Monday, May 5, 2008


I’m going to consider this a public service announcement, since this is something most people don’t know: Translation and interpretation are not the same thing. The difference between the two is simple. The written word is translated, the spoken word is interpreted. (If there are any translators or interpreters in your life, they will likely be very, very impressed if you know this.) Thus, there is no such thing as a court translator or simultaneous translation. When I work in court, I am interpreting for people all day, not translating, and when I’m at home translating documents on the computer, trust me, it is anything but simultaneous. The fact that so few people know the difference is kind of a pet peeve of mine, although I suppose I can’t really fault them, since I didn’t know the difference myself until I decided I wanted to get into the field and began researching graduate schools.

My first year, I studied both translation and interpretation, and my second year, I was faced with the decision to specialize in either one or the other. I chose interpretation. This was partly because I couldn’t see myself in front of the computer doing translations all the time, and partly because my professors advised that I would really benefit from the specialized training in interpretation that my school offered and that I would be unable to find anywhere else.

But mostly, it was because I loved interpreting. Once I started interpreting, I was hooked, quite simply. I love the adrenaline rush that I get from interpreting. When I interpret, every speaker is different and it’s like I’m on a ride at the amusement park—I have no idea if it will be the equivalent of the merry-go-round, predictable and kind of boring, or if it will be like one of those insane roller coasters with all the loops that will make me feel nauseated and regret I ever got on in the first place. I love the variety of jobs I do, and the fact that virtually no two days are the same. I love that I’ve interpreted in the strangest places, at conferences, on shooting ranges, for weddings and during births, during trade negotiations, at a hootenanny in the Ozarks, the World Trade Center, in jail, in court, hospitals, museums, for people who are household names and for countless others who are not. It requires a specific set of skills, including diligent preparation and the ability to think on your feet. And there are many advantages, such as getting out of the house (don’t laugh, I’ve been stuck in the house for days at a time), but mostly the fact that once you’re done, whether you were absolutely brilliant or merely adequate, you’re done. You can go look up the things that gave you trouble later (and if you’ve made an embarrassing mistake, trust me, that word will be burned into your brain forever and EVER), and you can correct things on the spot if you have a colleague to help you out, but usually once the words are out of your mouth, you’re done and you can’t go back.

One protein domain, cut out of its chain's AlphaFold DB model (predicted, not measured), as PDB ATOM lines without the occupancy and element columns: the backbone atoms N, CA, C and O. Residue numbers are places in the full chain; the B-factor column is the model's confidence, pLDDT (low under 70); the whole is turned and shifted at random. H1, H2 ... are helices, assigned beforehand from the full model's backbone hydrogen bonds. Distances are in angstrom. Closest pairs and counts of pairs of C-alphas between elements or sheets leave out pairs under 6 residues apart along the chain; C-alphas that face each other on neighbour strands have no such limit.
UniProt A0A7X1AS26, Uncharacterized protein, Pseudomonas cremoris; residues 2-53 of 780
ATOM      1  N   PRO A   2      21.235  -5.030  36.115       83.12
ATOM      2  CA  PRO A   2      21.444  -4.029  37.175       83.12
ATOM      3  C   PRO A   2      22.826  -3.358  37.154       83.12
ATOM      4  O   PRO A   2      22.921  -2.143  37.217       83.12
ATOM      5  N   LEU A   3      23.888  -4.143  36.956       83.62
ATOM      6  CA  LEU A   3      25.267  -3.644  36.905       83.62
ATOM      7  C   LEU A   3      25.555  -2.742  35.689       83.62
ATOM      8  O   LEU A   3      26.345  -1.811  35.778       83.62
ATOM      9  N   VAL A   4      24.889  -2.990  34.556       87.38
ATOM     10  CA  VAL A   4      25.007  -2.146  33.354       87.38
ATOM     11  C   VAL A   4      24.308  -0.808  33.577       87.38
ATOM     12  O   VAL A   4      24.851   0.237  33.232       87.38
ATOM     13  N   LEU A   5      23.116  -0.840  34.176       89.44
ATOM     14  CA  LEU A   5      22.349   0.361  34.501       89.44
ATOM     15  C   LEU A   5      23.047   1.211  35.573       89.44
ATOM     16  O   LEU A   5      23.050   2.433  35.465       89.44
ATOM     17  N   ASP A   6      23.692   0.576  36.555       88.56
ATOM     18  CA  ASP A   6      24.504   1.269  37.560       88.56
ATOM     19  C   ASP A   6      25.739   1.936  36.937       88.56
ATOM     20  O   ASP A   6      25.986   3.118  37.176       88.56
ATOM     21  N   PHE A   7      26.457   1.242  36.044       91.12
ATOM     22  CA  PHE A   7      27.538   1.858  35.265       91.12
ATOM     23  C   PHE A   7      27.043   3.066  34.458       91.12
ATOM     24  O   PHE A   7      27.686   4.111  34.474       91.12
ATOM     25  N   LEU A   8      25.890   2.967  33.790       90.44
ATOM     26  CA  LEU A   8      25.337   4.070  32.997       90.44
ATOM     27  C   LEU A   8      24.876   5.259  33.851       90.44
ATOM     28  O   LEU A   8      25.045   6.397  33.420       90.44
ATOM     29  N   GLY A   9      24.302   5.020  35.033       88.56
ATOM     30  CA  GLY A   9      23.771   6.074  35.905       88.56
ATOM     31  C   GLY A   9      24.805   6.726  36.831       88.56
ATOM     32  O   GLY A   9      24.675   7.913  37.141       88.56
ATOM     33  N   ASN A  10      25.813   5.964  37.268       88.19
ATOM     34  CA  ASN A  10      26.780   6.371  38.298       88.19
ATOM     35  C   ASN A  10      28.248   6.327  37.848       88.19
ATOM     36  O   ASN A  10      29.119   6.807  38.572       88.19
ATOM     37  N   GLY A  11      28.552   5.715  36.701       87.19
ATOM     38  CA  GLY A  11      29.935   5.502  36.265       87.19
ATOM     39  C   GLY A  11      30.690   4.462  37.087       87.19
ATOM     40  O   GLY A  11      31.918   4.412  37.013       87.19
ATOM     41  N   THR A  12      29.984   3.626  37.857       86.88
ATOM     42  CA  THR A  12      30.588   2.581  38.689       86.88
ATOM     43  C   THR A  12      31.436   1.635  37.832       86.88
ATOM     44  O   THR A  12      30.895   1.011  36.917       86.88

Translation, I’m discovering, is an entirely different animal. I’ve only started doing more of it in the last year or so. And it requires a completely different set of skills than interpreting does. It requires the ability to sit at your desk and stay on task, and the ability to move on when enough is enough, because really, if you’re earning cents per word, spending one hour obsessing over one word, a word that may not even be all that important in the grand scheme of things, does not make much financial sense. Even though I feel like I’m never quite done with a translation, I’m always working against a deadline and at some point I have to turn it in. (Though I’ve always been happy with the work I’ve turned in, I think that you’re never really done with a translation). And though I think every translator has his or her own style, I’ve discovered that I need to just finish my translation and take a break and do something else for a while, make sure there’s a clean mental break, because when I go back and edit my work later, the distance between the translating and the editing makes a huge difference and a lot of things become much clearer the second time around. There are many advantages as well, such as the fact that I can sit at home and translate in my pajamas, I don’t have to rushrushrush in the morning and run to catch the bus, I have no commute so I get to spend more time with my kids, I can work less during the day and more at night if I have to (and often I have to), and I can work translations around interpreting jobs.

The whole reason for this post? I’m looking at an entire week of translating, without a single interpreting gig to break it up, for the first time in my career. I’m working on an interesting project, so I’m looking forward to it, but as I said, I’m new to the hard-core translating. I feel like I need to set some goals for myself. I am not the most disciplined person, so I think this will help.

I will treat this as my full-time job for this week. I will manage my time well. I will start at 8:00 a.m. I will stop at 5:00 p.m. I will limit my use of the Internet to work-related sites for research purposes (oh, this is a hard one). I will take a break for lunch, and I will take two 15-minute breaks during the day, which I will use to go downstairs for coffee, check my e-mail and aimlessly surf the Internet. This all may sound obvious to full-time translators, but I need to get this all straight so I can stay on track tomorrow.

Maybe I’ll post an update tomorrow. During one of my fifteen-minute breaks, of course.

1 comment:

Snickollet said...

I've often thought about posting on the difference between translation and interpretation, but have never gotten around to it. It's so simple, and yet I hear it messed up all the time--most recently on NPR. Grr.

Good luck with your discipline. I could learn a few lessons from you. Perhaps I will try to stay on task at my 9-5 job this week. Scary.